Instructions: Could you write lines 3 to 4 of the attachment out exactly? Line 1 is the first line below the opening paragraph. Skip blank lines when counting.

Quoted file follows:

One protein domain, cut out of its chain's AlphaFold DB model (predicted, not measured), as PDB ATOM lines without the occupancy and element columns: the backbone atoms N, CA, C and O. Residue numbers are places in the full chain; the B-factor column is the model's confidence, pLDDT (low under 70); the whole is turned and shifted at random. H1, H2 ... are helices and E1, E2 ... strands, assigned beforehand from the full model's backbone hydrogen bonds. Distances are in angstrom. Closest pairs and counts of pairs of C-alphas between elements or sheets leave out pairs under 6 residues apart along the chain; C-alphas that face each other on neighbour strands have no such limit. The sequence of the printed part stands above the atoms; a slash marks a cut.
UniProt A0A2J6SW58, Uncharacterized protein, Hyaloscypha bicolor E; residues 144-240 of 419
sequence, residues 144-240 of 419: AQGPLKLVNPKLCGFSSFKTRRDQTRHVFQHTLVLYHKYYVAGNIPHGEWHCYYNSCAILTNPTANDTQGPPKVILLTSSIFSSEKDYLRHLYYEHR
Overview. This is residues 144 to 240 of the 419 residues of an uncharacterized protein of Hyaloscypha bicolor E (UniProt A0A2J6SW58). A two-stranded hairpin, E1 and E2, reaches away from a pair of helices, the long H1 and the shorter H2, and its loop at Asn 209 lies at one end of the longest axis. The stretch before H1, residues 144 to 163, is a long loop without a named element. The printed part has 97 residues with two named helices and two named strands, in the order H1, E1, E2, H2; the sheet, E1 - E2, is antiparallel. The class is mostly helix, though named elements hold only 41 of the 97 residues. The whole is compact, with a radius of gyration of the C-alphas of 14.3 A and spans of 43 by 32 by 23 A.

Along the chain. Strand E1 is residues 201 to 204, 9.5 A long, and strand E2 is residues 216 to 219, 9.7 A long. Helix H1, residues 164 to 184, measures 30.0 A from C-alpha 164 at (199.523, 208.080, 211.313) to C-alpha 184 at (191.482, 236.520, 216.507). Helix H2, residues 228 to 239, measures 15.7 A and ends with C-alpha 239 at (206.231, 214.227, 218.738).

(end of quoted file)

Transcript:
Overview. This is residues 144 to 240 of the 419 residues of an uncharacterized protein of Hyaloscypha bicolor E (UniProt A0A2J6SW58). A two-stranded hairpin, E1 and E2, reaches away from a pair of helices, the long H1 and the shorter H2, and its loop at Asn 209 lies at one end of the longest axis. The stretch before H1, residues 144 to 163, is a long loop without a named element. The printed part has 97 residues with two named helices and two named strands, in the order H1, E1, E2, H2; the sheet, E1 - E2, is antiparallel. The class is mostly helix, though named elements hold only 41 of the 97 residues. The whole is compact, with a radius of gyration of the C-alphas of 14.3 A and spans of 43 by 32 by 23 A.

Along the chain. Strand E1 is residues 201 to 204, 9.5 A long, and strand E2 is residues 216 to 219, 9.7 A long. Helix H1, residues 164 to 184, measures 30.0 A from C-alpha 164 at (199.523, 208.080, 211.313) to C-alpha 184 at (191.482, 236.520, 216.507). Helix H2, residues 228 to 239, measures 15.7 A and ends with C-alpha 239 at (206.231, 214.227, 218.738).